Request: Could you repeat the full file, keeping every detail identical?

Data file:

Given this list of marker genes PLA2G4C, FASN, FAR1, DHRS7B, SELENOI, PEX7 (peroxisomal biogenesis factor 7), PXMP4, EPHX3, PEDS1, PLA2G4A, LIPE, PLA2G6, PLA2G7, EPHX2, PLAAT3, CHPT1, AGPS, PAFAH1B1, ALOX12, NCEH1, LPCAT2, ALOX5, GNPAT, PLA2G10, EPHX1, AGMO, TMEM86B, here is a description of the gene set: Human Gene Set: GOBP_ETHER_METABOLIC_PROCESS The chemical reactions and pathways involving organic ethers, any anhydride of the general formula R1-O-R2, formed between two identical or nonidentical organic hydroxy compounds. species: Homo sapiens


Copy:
Given this list of marker genes PLA2G4C, FASN, FAR1, DHRS7B, SELENOI, PEX7 (peroxisomal biogenesis factor 7), PXMP4, EPHX3, PEDS1, PLA2G4A, LIPE, PLA2G6, PLA2G7, EPHX2, PLAAT3, CHPT1, AGPS, PAFAH1B1, ALOX12, NCEH1, LPCAT2, ALOX5, GNPAT, PLA2G10, EPHX1, AGMO, TMEM86B, here is a description of the gene set: Human Gene Set: GOBP_ETHER_METABOLIC_PROCESS The chemical reactions and pathways involving organic ethers, any anhydride of the general formula R1-O-R2, formed between two identical or nonidentical organic hydroxy compounds. species: Homo sapiens